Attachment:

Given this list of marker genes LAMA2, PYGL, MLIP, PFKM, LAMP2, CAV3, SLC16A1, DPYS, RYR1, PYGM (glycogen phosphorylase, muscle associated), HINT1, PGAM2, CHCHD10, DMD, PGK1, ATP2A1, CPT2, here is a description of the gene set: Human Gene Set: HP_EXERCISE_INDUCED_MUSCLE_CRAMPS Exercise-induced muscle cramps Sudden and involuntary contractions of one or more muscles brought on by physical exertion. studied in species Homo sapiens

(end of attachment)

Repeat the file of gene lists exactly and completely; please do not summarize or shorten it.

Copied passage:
Given this list of marker genes LAMA2, PYGL, MLIP, PFKM, LAMP2, CAV3, SLC16A1, DPYS, RYR1, PYGM (glycogen phosphorylase, muscle associated), HINT1, PGAM2, CHCHD10, DMD, PGK1, ATP2A1, CPT2, here is a description of the gene set: Human Gene Set: HP_EXERCISE_INDUCED_MUSCLE_CRAMPS Exercise-induced muscle cramps Sudden and involuntary contractions of one or more muscles brought on by physical exertion. studied in species Homo sapiens